“The inspiration came from our desire to go back to the late twenties/early thirties Americana-folk-country and western framework and trying to reestablish ourselves as who we really are and what better way to record music of the Carter Family.”
She is somewhat mystified that in all the years of history, the group has never recorded any songs by the Carter Family. That includes a catalogue of 800 songs performed over 84 years. She enlisted a friend to help begin a six month process to select the dozen songs that made the record.
The singer is struck by pictures taken during the depression. For her family of poor itinerant cotton farmers, seeing the Carter Family during the time had an immediacy. “I’m thinking ‘they’re just like my family.’ We’re not related but for the first time I felt this kindred spirit there because they were all going through the same thing during that time frame. It was kind of somber I guess you could say.”
Smith relates to the legacy of reaching people who needed hope. Growing up she heard stories from her grandmother of how difficult it was. “It’s so hard to fathom and so hard for people to grasp. I want younger folks to understand what they went through to make music possible.”
Smith’s passion for preserving the history of the Chuck Wagon Gang is rooted in the group’s steadfastness over time. “There’s not many groups who can say they haven’t changed in 80 years,” she reflects. “I think we are who we are because we haven’t changed. It’s not that people haven’t tried to change us. There have been folks over the years who have said, ‘Let’s do this—let’s change that to make you more relevant.’”
Smith recalls one who suggested changing their trademark intro, the signature guitar strum that precedes the start of each song.
“If anybody cares about that strum,” she says adamantly, “I care about the strum. That’s our trademark. When you hear that dum-da-dum, you know it’s going to be the Chuck Wagon Gang.”
What you will hear in concert—one guitar and four voices of Smith, Melissa Kemper, Stan Hill and Karl Smakula—seems somewhat distant given the present times. But the Chuck Wagon Gang will be on the road again at some point. Smith took a break from the road for a few years to raise her children and use her education degree to teach choir. But she felt unfulfilled and headed back on the road again. “I think my kids have come to understand ‘That’s just what Mom does.’”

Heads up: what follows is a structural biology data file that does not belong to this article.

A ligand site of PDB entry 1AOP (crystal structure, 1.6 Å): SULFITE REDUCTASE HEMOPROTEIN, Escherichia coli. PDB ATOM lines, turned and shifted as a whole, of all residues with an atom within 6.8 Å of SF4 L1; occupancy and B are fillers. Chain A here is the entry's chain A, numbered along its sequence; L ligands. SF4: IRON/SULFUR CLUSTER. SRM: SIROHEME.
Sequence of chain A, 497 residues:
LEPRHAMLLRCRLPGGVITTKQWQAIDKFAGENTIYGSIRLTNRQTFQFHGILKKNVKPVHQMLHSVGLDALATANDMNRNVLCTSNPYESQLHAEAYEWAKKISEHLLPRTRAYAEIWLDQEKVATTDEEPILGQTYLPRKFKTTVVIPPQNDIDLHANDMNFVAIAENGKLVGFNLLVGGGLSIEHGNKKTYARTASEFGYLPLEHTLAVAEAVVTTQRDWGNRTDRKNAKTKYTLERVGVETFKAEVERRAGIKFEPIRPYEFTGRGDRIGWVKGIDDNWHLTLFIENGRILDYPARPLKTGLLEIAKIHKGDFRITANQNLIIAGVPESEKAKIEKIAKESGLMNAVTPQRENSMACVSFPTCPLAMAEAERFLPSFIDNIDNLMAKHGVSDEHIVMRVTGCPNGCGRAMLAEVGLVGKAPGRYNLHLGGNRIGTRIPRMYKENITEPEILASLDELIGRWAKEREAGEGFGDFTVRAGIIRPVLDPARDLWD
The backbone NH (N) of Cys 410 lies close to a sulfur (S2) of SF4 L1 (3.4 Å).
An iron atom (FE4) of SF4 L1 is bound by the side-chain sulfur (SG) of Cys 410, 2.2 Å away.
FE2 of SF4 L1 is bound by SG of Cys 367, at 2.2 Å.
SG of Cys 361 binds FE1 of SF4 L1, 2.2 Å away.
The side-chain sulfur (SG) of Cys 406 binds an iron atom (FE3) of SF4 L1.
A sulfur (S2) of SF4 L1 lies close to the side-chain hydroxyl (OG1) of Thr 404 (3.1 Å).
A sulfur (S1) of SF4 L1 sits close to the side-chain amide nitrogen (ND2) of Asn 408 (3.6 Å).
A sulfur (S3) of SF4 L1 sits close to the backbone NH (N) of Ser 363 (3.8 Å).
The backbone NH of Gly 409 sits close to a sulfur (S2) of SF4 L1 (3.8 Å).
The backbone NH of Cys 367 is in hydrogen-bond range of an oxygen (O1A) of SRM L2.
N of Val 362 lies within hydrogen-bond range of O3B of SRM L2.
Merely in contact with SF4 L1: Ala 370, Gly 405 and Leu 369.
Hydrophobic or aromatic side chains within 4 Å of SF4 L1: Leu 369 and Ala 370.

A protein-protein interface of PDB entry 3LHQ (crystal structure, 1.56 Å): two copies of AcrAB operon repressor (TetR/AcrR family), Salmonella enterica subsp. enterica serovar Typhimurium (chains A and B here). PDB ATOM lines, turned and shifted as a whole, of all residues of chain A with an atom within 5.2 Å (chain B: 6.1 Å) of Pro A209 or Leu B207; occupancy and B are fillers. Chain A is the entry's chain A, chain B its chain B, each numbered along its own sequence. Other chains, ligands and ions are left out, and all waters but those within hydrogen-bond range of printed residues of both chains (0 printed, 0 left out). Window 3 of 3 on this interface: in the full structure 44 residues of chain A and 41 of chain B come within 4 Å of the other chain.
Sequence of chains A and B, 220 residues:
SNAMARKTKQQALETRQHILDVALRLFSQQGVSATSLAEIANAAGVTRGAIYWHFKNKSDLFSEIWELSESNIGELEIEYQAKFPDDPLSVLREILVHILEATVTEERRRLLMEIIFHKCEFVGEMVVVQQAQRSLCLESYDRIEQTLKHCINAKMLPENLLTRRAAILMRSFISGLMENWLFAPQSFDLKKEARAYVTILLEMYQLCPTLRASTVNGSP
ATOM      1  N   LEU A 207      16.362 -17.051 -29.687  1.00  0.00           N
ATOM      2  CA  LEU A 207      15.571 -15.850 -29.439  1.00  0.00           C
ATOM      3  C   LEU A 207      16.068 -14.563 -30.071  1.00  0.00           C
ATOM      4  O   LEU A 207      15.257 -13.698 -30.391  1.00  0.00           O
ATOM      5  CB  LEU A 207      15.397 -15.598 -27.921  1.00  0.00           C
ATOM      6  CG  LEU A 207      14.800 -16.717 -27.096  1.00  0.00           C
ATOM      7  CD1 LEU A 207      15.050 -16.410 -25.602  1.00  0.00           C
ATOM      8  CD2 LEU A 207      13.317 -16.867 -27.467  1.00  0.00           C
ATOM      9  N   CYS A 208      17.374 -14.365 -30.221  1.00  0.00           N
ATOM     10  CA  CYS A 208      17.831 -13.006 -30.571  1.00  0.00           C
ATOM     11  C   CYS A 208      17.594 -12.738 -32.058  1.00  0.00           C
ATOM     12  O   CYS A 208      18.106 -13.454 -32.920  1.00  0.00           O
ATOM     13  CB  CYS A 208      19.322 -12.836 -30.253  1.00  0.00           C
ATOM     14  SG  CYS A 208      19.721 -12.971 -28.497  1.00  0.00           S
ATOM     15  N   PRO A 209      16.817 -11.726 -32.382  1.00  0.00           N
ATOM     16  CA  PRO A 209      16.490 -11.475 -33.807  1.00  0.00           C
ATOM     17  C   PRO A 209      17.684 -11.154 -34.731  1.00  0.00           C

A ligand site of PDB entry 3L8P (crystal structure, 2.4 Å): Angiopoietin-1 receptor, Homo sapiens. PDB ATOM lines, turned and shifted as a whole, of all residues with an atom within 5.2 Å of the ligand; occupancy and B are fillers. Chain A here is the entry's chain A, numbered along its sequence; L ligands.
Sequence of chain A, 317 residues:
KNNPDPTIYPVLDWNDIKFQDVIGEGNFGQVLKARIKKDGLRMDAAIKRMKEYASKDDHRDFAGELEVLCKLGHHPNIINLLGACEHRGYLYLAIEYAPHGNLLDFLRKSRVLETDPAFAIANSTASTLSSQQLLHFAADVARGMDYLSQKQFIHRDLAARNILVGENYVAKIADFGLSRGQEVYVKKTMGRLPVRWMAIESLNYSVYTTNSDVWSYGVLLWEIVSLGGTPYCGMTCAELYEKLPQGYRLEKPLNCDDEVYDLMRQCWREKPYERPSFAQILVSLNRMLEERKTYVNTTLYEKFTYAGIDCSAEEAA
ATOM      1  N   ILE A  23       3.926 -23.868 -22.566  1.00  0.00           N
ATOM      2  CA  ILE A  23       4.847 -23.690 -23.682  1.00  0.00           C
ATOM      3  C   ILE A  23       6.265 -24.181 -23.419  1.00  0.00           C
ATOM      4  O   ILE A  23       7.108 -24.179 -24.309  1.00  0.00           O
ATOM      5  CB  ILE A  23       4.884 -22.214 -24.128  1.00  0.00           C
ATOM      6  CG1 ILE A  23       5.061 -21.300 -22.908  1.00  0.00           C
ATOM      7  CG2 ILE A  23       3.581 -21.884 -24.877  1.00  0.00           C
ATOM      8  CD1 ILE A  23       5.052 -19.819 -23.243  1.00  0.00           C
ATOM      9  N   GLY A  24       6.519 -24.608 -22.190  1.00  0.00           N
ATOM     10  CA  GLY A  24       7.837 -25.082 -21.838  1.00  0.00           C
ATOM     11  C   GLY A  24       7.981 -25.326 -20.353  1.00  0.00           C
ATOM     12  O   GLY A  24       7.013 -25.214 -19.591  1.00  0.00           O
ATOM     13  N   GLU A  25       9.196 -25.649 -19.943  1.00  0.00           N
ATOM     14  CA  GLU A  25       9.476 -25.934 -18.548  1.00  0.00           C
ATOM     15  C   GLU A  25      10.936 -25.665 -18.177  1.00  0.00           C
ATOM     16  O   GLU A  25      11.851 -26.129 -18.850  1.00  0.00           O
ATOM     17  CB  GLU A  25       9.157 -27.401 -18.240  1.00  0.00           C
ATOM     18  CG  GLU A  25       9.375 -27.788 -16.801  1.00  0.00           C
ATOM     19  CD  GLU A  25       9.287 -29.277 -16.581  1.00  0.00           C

Smith, who once sang opera and Broadway tunes, said there were no expectations she would be leading the Chuck Wagon Gang. Reflecting on her history, she says there have been a lot of bumps in the road. “As Uncle Roy said, “It’s survived in spite of its members.’ It’s survived and I think that’s divine intervention. It’s bigger than me, it’s bigger than any person who has been a part of it.”
Shaye Smith is unsure who will succeed her when her time comes. She says there are a lot of family members but it’s hard for her to speculate who will step into her shoes, She carries on with the belief there will be somebody.
In the face of the world’s uncertainties, Smith finds solace in her faith. On the Facebook message to her fans, she ended it by reading some of her favorite scriptures.
There have been challenges before. She describes the passing of her Uncle Roy as a tough hurdle to get over. There were a lot of personnel changes in the 2000s. “Sometimes you think, ‘My goodness what am I doing here? Is it really worth it? But then a fan comes up with tears in their eyes and says ‘Oh my goodness. I almost didn’t come here tonight. Please don’t ever stop singing.’ That’s your reassurance I’m doing the right thing. It’s hard, you miss your family. But it’s what you do. It’s what you’re supposed to do.”